Why were tenant farmers stuck in an endless cycle of futile, backbreaking labor and poverty in the 1930s? Whose fault is it? Is the system of American capitalism to blame, or human greed?
The book I'm using for reference is You Have Seen Their Faces by Erskine Caldwell. The excerpt that is referenced mentions the imminence of the invention of the tractor and the mechanical cotton picker, which will eventually run sharecroppers out of business.
The tenant farmers were stuck in an endless cycle of futile, backbreaking labor and poverty in the 1930s due to several reasons.
The Agricultural Adjustment Administration, set up during the New Deal, restricted the production of a few key crops like tobacco, cotton, corn, wheat, etc. This was done by providing incentive to the farmer to grow less. Unfortunately, only the land owners got the payments and the scheme did not trickle down to the tenant farmers and sharecroppers. This was during the Great Depression when thousands of people were unemployed.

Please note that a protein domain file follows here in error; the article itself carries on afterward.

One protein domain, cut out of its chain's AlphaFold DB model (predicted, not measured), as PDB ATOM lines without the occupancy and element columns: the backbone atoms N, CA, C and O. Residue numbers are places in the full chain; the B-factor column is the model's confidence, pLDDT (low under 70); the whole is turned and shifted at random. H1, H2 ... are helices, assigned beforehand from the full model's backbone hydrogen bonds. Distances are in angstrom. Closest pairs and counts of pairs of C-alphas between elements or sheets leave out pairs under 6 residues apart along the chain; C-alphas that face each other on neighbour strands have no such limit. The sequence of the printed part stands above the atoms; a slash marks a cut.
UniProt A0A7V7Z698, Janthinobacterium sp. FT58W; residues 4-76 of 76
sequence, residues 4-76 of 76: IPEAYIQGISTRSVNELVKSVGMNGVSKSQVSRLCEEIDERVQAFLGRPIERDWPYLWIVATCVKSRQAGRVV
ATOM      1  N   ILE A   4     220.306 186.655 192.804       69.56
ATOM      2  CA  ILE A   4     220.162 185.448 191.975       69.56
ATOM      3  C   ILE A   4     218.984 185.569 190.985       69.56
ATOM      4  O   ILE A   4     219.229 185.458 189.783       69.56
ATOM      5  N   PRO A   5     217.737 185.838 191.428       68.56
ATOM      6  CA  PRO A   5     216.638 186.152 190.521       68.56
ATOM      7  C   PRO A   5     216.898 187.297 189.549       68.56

Another issue was the rapidly falling productivity of the Great Plains due to repeated cultivation which lead to more suffering for the tenant farmers. This was alleviated by changing to alfalfa and plant clover.
Sufferings were intensified by high mortgage rates; Corn Belt farmers were losing land to the banks and were growing restless. This was taken care of by the Farm Credit Act.
Finally, the rapid machination of agriculture was forcing people out of work and increased productivity due to the use of machines was out-competing tenant farmers.
So it is not only capitalism but human greed as well that led to the suffering of the tenant farmers.